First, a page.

In popular culture today, we are drawn to fictional stories of courageous men and women who stand for honor and good in the face of opposition. From the American “Wild West” to outer space, these heroes prevail in spite of seemingly impossible circumstances.
What if I told you that in the Word of God we can see stories greater than those? And that these men and women in the Bible were real people in real situations? Esther was one such hero who exemplified courageous living in the face of seemingly impossible circumstances and saved her people from certain annihilation.
The young Judean woman Esther’s story began in the Persian Empire. Long ago, a large number of Judeans had been taken captive to Babylon, which was subsequently conquered by the enormous Persian Empire. At the time of Esther, this empire was ruled by a king named Ahasuerus. After King Ahasuerus deposed his former queen, Esther was selected to be queen in her place.
And the king loved Esther above all the women, and she obtained grace and favour in his sight more than all the virgins; so that he set the royal crown upon her head, and made her queen instead of Vashti.
Mordecai, Esther’s cousin who raised her as his own daughter, instructed her to not reveal her people nor her kindred at this time.
A man named Haman, an Agagite, is the “bad guy” in this record. The Agagites were descendants of the Amalekites, who were established enemies of God’s people (Exodus 17:14,16). Haman was a prince in Ahasuerus’s empire who had recently been promoted above all the other princes (Esther 3:1). With this promotion, the king made a commandment that his servants were to bow to Haman and to reverence him. However, Mordecai refused to bow to this enemy of God’s people as others did. This infuriated Haman, so he hatched a plan of revenge not only on Mordecai but on all of the Judean people (Esther 3:2,5,6). Haman convinced King Ahasuerus to make a decree that all of the Judeans in the Persian Empire were to be destroyed. The king did this, not knowing that his queen, Esther, was Judean. And according to Persian law, once put in writing, a decree of the king could not be reversed.
Mordecai sent word by one of Esther’s attendants for Esther to intervene on the Judeans’ behalf. She sent word back that the king had not called for her in thirty days and that anyone who went into the king’s inner court uninvited and did not gain favor would be executed (Esther 4:11).
Then Mordecai commanded to answer Esther, Think not with thyself that thou shalt escape in the king’s house, more than all the Jews [Judeans].
For if thou altogether holdest thy peace at this time, then shall there enlargement and deliverance arise to the Jews [Judeans] from another place; but thou and thy father’s house shall be destroyed: and who knoweth whether thou art come to the kingdom for such a time as this?
Now what would Esther do?
Then Esther bade them return Mordecai this answer,
Go, gather together all the Jews [Judeans] that are present in Shushan, and fast ye for me, and neither eat nor drink three days, night or day: I also and my maidens will fast likewise; and so will I go in unto the king, which is not according to the law: and if I perish, I perish.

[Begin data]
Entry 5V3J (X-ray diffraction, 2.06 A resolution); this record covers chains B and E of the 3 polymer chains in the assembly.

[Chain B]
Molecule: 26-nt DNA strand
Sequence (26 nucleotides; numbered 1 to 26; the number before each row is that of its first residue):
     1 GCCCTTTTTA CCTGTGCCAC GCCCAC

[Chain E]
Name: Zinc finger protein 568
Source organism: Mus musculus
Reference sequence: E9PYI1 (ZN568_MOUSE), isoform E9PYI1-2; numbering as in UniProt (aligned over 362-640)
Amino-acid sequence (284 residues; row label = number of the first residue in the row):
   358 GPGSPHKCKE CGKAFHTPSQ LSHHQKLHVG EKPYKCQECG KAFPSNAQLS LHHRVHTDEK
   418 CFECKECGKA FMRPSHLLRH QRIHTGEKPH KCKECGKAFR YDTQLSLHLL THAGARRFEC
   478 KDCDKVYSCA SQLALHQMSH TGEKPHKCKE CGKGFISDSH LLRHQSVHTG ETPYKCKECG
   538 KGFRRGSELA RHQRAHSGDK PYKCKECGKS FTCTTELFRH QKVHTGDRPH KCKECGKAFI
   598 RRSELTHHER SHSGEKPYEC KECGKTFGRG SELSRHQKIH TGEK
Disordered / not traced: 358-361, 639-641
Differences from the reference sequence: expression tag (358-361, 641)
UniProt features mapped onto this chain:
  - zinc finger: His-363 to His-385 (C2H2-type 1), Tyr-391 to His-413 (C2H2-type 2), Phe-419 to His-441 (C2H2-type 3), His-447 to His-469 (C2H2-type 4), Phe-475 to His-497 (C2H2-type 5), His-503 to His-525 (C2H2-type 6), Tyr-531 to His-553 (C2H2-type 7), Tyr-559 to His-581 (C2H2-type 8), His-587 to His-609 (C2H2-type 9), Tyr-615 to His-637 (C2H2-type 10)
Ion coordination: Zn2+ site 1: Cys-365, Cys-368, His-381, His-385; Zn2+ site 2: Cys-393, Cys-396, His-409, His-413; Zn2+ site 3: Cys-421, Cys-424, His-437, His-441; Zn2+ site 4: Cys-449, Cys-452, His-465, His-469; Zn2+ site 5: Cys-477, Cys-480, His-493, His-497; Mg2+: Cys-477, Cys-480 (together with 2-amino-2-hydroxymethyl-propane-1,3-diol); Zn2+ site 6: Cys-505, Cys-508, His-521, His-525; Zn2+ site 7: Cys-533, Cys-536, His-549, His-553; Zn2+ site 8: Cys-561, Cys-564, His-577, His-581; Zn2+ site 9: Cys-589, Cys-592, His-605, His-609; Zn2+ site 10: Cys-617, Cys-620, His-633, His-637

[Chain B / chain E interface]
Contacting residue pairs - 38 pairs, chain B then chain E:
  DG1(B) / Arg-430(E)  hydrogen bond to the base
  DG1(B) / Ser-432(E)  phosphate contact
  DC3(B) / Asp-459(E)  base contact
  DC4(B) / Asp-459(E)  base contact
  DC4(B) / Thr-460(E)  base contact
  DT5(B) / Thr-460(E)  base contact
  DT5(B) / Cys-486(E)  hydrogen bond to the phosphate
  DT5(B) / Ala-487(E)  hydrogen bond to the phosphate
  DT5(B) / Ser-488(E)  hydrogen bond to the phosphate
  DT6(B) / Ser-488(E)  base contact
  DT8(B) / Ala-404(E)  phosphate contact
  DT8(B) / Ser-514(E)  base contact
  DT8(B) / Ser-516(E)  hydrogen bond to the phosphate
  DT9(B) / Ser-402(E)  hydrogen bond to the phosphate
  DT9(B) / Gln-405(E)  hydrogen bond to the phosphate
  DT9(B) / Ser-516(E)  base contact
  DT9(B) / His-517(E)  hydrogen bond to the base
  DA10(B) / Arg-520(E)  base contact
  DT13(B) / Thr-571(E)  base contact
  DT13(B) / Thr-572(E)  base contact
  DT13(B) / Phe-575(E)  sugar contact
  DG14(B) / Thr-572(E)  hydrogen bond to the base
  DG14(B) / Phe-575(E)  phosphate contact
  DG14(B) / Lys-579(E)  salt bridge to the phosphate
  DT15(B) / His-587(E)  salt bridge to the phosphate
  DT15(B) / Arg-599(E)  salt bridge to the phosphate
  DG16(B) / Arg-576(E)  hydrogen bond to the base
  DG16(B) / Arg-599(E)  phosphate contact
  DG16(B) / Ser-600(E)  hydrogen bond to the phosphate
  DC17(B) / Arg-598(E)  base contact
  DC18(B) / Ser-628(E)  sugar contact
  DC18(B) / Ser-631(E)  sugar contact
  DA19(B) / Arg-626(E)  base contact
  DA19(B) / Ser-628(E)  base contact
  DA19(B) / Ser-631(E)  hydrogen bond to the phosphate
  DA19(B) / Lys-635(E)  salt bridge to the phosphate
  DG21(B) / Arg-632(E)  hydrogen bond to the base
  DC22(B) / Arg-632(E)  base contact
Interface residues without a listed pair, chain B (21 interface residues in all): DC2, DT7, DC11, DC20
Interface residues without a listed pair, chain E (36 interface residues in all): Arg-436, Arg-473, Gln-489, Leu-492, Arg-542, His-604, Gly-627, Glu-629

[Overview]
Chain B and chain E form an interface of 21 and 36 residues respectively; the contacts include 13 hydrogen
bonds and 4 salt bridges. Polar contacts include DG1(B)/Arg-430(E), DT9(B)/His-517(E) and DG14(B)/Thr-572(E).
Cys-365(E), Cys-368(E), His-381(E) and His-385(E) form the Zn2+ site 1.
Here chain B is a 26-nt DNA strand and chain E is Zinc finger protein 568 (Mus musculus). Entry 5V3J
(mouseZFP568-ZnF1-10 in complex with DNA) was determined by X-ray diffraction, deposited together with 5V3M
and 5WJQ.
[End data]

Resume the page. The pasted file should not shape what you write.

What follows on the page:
Mordecai did all that Esther commanded him; Esther took the risk and with all her courage went to the king’s inner court…uninvited.
And it was so, when the king saw Esther the queen standing in the court, that she obtained favour in his sight: and the king held out to Esther the golden sceptre that was in his hand. So Esther drew near, and touched the top of the sceptre.
Esther responded to the king’s favor and invited him and Haman to a banquet (Esther 5:4,5) and then a second banquet. It took great mental strength and control of her emotions to dine with the man responsible for her people’s death sentence. At this second banquet Esther wisely revealed that she was a Judean, that her people had been condemned to death, and that Haman was responsible (Esther 7:3-6).
The king was appalled at Haman’s treachery and evil character, and Haman was hanged on the gallows he had built for Mordecai. And although King Ahasuerus could not legally reverse his decree against the Judeans, at Esther’s request he made a second decree that granted the Judeans the right to defend themselves. As a result, God’s people were prepared and ready to defend themselves when the decree to destroy them took effect.
The Jews [Judeans] gathered themselves together in their cities throughout all the provinces of the king Ahasuerus, to lay hand on such as sought their hurt: and no man could withstand them; for the fear of them fell upon all people.
They were even helped by all the rulers of the provinces, other leaders, and officers of the king (Esther 9:3). With God’s help, the Judeans prevailed. Because of Esther’s courageous actions, the Judeans received deliverance from a potentially disastrous situation.
Esther was a Biblical hero, but she was also human. She needed Mordecai’s encouragement to act; and when she did act, she exemplified a courageous lifestyle because she refused to stay silent even when it might have meant death for her. She saved her people from hardship and destruction.
In the many moments of our day, we can exemplify courageous living as we speak up and stand for God even in seemingly impossible situations. We are the heroes of our own stories of courageous living as we stand for God and His Word.